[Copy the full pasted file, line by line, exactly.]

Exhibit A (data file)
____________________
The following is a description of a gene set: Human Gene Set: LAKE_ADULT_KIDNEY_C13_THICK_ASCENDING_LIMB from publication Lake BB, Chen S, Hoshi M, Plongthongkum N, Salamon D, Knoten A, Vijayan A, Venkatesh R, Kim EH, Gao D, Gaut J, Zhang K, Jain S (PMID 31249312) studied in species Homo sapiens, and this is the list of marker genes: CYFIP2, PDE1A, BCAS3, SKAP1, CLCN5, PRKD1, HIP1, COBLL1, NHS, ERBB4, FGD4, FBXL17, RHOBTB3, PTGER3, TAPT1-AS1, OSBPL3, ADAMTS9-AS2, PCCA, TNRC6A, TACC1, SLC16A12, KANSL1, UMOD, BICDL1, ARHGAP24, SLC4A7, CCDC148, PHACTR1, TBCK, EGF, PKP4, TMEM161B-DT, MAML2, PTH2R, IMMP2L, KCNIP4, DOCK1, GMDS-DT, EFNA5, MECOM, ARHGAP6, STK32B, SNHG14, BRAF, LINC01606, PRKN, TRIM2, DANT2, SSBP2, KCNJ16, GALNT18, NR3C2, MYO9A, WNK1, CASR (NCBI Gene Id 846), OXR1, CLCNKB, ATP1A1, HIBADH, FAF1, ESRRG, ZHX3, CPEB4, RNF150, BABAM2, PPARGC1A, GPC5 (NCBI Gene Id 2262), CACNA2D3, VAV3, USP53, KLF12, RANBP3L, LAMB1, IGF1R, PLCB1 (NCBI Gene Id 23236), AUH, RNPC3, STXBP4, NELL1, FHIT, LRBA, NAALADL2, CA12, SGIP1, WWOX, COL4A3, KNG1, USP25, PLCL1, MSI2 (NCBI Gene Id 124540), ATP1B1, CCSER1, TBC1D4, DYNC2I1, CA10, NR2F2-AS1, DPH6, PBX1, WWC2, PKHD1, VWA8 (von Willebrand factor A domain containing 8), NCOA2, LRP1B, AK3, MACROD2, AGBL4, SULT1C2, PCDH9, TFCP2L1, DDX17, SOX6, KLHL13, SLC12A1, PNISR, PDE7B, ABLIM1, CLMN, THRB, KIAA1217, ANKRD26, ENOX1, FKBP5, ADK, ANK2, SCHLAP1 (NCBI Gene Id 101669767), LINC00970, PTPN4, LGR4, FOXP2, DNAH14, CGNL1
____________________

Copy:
The following is a description of a gene set: Human Gene Set: LAKE_ADULT_KIDNEY_C13_THICK_ASCENDING_LIMB from publication Lake BB, Chen S, Hoshi M, Plongthongkum N, Salamon D, Knoten A, Vijayan A, Venkatesh R, Kim EH, Gao D, Gaut J, Zhang K, Jain S (PMID 31249312) studied in species Homo sapiens, and this is the list of marker genes: CYFIP2, PDE1A, BCAS3, SKAP1, CLCN5, PRKD1, HIP1, COBLL1, NHS, ERBB4, FGD4, FBXL17, RHOBTB3, PTGER3, TAPT1-AS1, OSBPL3, ADAMTS9-AS2, PCCA, TNRC6A, TACC1, SLC16A12, KANSL1, UMOD, BICDL1, ARHGAP24, SLC4A7, CCDC148, PHACTR1, TBCK, EGF, PKP4, TMEM161B-DT, MAML2, PTH2R, IMMP2L, KCNIP4, DOCK1, GMDS-DT, EFNA5, MECOM, ARHGAP6, STK32B, SNHG14, BRAF, LINC01606, PRKN, TRIM2, DANT2, SSBP2, KCNJ16, GALNT18, NR3C2, MYO9A, WNK1, CASR (NCBI Gene Id 846), OXR1, CLCNKB, ATP1A1, HIBADH, FAF1, ESRRG, ZHX3, CPEB4, RNF150, BABAM2, PPARGC1A, GPC5 (NCBI Gene Id 2262), CACNA2D3, VAV3, USP53, KLF12, RANBP3L, LAMB1, IGF1R, PLCB1 (NCBI Gene Id 23236), AUH, RNPC3, STXBP4, NELL1, FHIT, LRBA, NAALADL2, CA12, SGIP1, WWOX, COL4A3, KNG1, USP25, PLCL1, MSI2 (NCBI Gene Id 124540), ATP1B1, CCSER1, TBC1D4, DYNC2I1, CA10, NR2F2-AS1, DPH6, PBX1, WWC2, PKHD1, VWA8 (von Willebrand factor A domain containing 8), NCOA2, LRP1B, AK3, MACROD2, AGBL4, SULT1C2, PCDH9, TFCP2L1, DDX17, SOX6, KLHL13, SLC12A1, PNISR, PDE7B, ABLIM1, CLMN, THRB, KIAA1217, ANKRD26, ENOX1, FKBP5, ADK, ANK2, SCHLAP1 (NCBI Gene Id 101669767), LINC00970, PTPN4, LGR4, FOXP2, DNAH14, CGNL1